“Guardians of the Amazon” seize illegal loggers to protect uncontacted tribe

May 22, 2018

Guardians of the Amazon from the Guajajara tribe: “We patrol, we find the loggers, we destroy their equipment and we send them away. We’ve stopped many loggers. It’s working.” © Guardians of the Amazon

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Members of an Amazon tribe patrolling their rainforest reserve to protect uncontacted relatives from illegal loggers have seized a notorious logging gang, burned their truck, and expelled them from the jungle.

The Guardians of the Amazon are from the Guajajara tribe: “We patrol, we find the loggers, we destroy their equipment and we send them away. We’ve stopped many loggers. It’s working.”

The area they are defending, Arariboia, is in the most threatened region in the entire Amazon. It is home to an uncontacted group of Awá Indians, a tribe well known for their affinity with animals and understanding of the forest, who face total annihilation if they come into contact with the loggers.

The Guardians have recently found abandoned Awá shelters close to where the loggers operate.

An Awá man called Takwarentxia, who was contacted in 1992 with his wife Hakõa'ĩ, and their baby. The rest of his family were killed by gunmen working for ranchers clearing the land. © Fiona Watson/Survival

Although the area should be protected under Brazilian law, the lack of enforcement by the Brazilian government and the extreme danger posed to the uncontacted Awá has forced the Guardians to take matters into their own hands.

They now fear violent retaliation. Three of the Guardians were murdered by loggers in 2016, and they have experienced arson attacks and regular death threats.

Burning Truck from Survival International on Vimeo.

The Guardians sent footage of the burning truck loaded with illegally cut timber to Survival International, along with the message: “Please show the world the reality we face. We know it’s risky and we have enemies but now’s no time for hiding. We want you to release this to the world so we can continue to protect our forest.”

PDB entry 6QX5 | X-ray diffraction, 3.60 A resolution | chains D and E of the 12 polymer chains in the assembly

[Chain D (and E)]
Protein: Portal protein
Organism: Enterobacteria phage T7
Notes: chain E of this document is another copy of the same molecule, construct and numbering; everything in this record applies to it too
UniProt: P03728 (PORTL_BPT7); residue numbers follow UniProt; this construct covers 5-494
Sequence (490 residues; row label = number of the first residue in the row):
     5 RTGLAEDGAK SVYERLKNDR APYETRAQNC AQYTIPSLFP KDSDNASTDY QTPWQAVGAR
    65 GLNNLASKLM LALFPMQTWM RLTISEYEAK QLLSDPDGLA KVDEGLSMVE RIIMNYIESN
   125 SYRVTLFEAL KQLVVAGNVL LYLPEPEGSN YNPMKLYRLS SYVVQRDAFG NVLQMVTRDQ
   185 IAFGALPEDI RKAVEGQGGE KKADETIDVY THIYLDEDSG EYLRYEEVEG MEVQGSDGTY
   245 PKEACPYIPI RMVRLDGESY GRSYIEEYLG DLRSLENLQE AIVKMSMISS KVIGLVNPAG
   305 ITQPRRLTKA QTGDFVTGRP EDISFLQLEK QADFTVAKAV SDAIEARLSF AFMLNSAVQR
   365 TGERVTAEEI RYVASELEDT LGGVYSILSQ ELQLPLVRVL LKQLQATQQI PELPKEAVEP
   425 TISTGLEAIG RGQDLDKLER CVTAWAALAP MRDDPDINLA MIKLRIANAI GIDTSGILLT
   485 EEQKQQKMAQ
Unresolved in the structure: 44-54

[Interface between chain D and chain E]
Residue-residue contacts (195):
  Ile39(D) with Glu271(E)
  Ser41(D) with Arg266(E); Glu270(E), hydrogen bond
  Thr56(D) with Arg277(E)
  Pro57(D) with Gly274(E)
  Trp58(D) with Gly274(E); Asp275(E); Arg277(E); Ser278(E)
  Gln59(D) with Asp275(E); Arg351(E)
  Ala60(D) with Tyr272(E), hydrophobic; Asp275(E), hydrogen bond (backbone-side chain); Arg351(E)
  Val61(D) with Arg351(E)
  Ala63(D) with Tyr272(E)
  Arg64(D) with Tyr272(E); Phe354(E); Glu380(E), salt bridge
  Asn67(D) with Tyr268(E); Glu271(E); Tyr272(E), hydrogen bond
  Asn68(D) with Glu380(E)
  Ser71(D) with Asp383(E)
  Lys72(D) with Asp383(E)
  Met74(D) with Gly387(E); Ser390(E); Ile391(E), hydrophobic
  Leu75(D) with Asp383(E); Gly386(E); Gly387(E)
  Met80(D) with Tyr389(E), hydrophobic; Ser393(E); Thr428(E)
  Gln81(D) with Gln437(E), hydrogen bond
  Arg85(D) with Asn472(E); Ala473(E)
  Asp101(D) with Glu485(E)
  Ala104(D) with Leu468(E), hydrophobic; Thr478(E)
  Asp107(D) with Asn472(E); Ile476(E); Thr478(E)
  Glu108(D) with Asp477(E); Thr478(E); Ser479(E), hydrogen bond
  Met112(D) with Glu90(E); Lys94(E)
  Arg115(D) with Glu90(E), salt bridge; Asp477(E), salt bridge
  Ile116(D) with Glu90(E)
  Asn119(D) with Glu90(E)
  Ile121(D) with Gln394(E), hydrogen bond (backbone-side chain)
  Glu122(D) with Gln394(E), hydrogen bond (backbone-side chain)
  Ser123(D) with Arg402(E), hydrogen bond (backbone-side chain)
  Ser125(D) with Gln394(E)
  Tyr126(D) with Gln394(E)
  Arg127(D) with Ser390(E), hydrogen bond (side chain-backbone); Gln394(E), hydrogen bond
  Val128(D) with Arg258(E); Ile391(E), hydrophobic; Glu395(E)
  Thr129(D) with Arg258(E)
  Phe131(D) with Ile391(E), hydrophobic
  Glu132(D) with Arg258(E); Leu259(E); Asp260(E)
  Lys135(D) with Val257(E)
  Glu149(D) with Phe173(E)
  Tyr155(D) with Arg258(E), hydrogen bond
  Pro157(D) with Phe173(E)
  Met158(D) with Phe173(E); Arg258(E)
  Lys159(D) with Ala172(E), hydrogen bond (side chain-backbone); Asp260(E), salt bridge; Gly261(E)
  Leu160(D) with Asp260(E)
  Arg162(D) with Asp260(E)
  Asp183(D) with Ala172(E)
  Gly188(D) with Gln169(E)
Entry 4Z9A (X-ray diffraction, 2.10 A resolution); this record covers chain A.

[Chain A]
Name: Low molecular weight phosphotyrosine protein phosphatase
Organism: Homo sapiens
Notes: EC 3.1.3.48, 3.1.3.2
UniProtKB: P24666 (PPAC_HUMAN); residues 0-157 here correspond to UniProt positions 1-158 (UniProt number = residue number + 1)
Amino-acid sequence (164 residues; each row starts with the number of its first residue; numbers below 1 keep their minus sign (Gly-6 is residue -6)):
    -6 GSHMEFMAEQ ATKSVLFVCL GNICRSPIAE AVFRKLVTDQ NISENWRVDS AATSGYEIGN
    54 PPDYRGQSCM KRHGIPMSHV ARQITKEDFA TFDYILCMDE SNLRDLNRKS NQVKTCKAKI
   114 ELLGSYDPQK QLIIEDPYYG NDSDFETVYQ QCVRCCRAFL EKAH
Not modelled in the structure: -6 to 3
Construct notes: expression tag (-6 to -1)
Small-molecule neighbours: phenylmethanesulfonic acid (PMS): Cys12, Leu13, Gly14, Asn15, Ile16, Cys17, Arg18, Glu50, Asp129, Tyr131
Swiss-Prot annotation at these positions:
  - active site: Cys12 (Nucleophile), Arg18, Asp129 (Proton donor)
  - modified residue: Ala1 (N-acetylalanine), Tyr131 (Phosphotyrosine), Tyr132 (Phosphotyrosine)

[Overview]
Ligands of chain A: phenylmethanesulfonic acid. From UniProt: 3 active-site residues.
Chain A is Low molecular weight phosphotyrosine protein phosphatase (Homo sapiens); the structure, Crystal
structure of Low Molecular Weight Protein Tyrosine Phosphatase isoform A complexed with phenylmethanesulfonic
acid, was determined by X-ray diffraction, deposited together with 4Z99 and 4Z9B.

Survival International has written urgently to the Brazilian government calling for the immediate and long term protection of both the Guardians themselves and of the area they fight to protect. Survival are also asking members of the public to send emails in support of the Guardians to government ministers via this page on their website.

Survival’s Director Stephen Corry said: “Tribal territories are the best barrier to deforestation, and these Guardians are defending the last patch of green amid a sea of destruction. It’s further proof that tribal peoples are the best conservationists and guardians of the natural world. The Guardians are virtually the only people standing between the loggers and the uncontacted Awá who still hold out in this forest. The Brazilian government’s inaction in the face of rampant illegal deforestation is shameful.”

Sônia Guajajara at a protest in Paris against Brazil’s plans for a series of mega-dams in the Amazon, March 2014. © Survival International

Brazilian vice-Presidential candidate, Sônia Guajajara belongs to the same tribe as the Guardians and is the first Indigenous woman ever to stand for the office of vice-President. She is campaigning on a platform of Indigenous rights and environmental protection amid a political climate in Brazil which is more hostile to Indigenous peoples than at any time since the end of the military dictatorship in 1985.